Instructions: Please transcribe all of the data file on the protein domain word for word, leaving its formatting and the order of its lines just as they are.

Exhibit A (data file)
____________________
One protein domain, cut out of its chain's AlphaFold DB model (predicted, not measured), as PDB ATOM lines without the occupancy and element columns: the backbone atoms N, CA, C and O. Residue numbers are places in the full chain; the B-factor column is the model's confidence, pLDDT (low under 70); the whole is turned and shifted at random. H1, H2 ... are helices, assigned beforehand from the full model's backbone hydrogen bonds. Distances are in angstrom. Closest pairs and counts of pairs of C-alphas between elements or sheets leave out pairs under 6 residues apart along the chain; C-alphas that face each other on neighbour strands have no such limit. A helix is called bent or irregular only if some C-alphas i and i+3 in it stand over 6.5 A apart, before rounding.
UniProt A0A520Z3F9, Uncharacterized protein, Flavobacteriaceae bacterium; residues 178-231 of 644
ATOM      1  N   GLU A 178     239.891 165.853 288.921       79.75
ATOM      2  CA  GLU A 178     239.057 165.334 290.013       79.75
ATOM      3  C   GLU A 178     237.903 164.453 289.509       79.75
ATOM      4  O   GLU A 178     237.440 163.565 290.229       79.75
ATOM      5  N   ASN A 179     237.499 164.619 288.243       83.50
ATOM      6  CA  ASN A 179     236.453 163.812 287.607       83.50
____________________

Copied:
One protein domain, cut out of its chain's AlphaFold DB model (predicted, not measured), as PDB ATOM lines without the occupancy and element columns: the backbone atoms N, CA, C and O. Residue numbers are places in the full chain; the B-factor column is the model's confidence, pLDDT (low under 70); the whole is turned and shifted at random. H1, H2 ... are helices, assigned beforehand from the full model's backbone hydrogen bonds. Distances are in angstrom. Closest pairs and counts of pairs of C-alphas between elements or sheets leave out pairs under 6 residues apart along the chain; C-alphas that face each other on neighbour strands have no such limit. A helix is called bent or irregular only if some C-alphas i and i+3 in it stand over 6.5 A apart, before rounding.
UniProt A0A520Z3F9, Uncharacterized protein, Flavobacteriaceae bacterium; residues 178-231 of 644
ATOM      1  N   GLU A 178     239.891 165.853 288.921       79.75
ATOM      2  CA  GLU A 178     239.057 165.334 290.013       79.75
ATOM      3  C   GLU A 178     237.903 164.453 289.509       79.75
ATOM      4  O   GLU A 178     237.440 163.565 290.229       79.75
ATOM      5  N   ASN A 179     237.499 164.619 288.243       83.50
ATOM      6  CA  ASN A 179     236.453 163.812 287.607       83.50